Two mothers, Spanish and Irish, share their suffering
A mother from Omagh and a mother from Madrid held hands in the Royal Victoria Hospital in Belfast yesterday and told of their devastation at learning that their daughters had been injured in the Omagh bombing.
The two women, Mrs Helguero Peuch and Mrs Patricia Keys, met under horrific circumstances, but no words were needed. Mrs Keyes understood the pain and anguish of Mrs Helguero when she arrived at the hospital yesterday, having flown in from Madrid.
Ms Donna Marie Keys, who is in her 20s, and Beatrez Peuch, aged 11, are in the intensive care unit of the hospital. They were transferred from Omagh on Saturday night. Donna Marie is suffering blast injuries and Beatrez is in a critical condition, with head injuries.
Holding each others' hands, both mothers bravely addressed a press conference. Mrs Helguero said that despite being upset at the injuries of her daughter, she was now looking to the future and trying to deal with it as best she could. "There is good and evil everywhere. We have to try and squeeze out the bad things. This has happened and we have to cope with it and get along with it the best we can."
Her daughter was on holiday in Buncrana, Co Donegal, as part of a Spanish exchange trip from Madrid. Mrs Helguero said her experience would not put her off visiting Ireland, North or South, in future. "It could have happened in Spain, Algeria, the States, anywhere. We have now got to try and build on the good and not just look always at the bad parts," she said.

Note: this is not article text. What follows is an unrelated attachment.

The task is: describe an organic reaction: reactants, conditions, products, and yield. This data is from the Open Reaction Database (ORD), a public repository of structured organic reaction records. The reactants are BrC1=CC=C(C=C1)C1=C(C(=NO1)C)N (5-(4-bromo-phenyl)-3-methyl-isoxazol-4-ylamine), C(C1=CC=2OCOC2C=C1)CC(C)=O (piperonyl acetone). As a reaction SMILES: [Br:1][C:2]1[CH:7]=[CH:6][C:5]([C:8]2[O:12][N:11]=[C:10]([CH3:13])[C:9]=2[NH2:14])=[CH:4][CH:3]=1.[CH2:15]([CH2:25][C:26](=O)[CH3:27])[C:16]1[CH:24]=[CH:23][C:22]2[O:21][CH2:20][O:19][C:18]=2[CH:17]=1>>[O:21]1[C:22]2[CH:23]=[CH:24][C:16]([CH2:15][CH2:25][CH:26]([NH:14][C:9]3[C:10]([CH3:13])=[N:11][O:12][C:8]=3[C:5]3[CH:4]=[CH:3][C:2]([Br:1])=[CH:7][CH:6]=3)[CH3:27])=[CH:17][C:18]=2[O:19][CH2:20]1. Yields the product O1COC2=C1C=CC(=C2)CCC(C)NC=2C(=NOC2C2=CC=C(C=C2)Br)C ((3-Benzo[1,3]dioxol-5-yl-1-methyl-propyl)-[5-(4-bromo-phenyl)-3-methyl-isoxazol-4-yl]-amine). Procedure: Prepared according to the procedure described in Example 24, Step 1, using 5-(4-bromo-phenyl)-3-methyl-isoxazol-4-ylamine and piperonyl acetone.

Mrs Keys, who was accompanied by her husband, Malachy, said her family remained "100 per cent behind the peace process". It was the only way forward for Northern Ireland, she said. "Just because our daughter is in intensive care doesn't mean we don't still believe in it. We met Tony Blair last night and we encouraged him to go with it."
Her husband said his family went "through hell" in the aftermath of the explosion but had been helped by all the actions of the medical staff in Tyrone County Hospital and the Royal Victoria Hospital in looking after Donna Marie. He paid tribute to the medical staff at both hospitals, and said his daughter was only alive because of the "good treatment" she received in Omagh before being transferred to Belfast.
He urged the British Prime Minister, Mr Blair, to continue with the peace process. Mr Keys said the family celebrated when a "new opportunity" was created in May by the Belfast Agreement. "We praised Tony Blair and Bertie Ahern having the courage to take the decision required to get the peace agreement. We celebrated in our own house when it happened, our family were so excited. This was a whole new start after 30 years of trouble."
Mr Keys strongly criticised the people who orchestrated the explosion, whom he described as "godfathers", for sending a "halfwit" to plant the bomb.
"I am not well educated in politics but I know there is no politics in the people who bombed Omagh. My perception of it is that the godfathers set this up and sent some halfwit to try to put a bomb into Omagh, who was such a coward that he just dropped it off in the first available car-park space he could get."
He said he shuddered to think that the bombers "were so devious that they set off to blow innocent people apart", and urged them to end their violence. "If these people have anything to offer they would have been involved in the peace agreements for Northern Ireland. I just wish to God that they have now woken up."
Mr Keys made a strong appeal for the families touched by the tragedy to be given some privacy, as they were "going through a very hard time. We have to try to keep our suffering private".
"Each and every one of the families are suffering with the pain that we have. But the tunnel we are going through has a light at the end of it and each day it gets a little bit brighter. Our hopes are growing."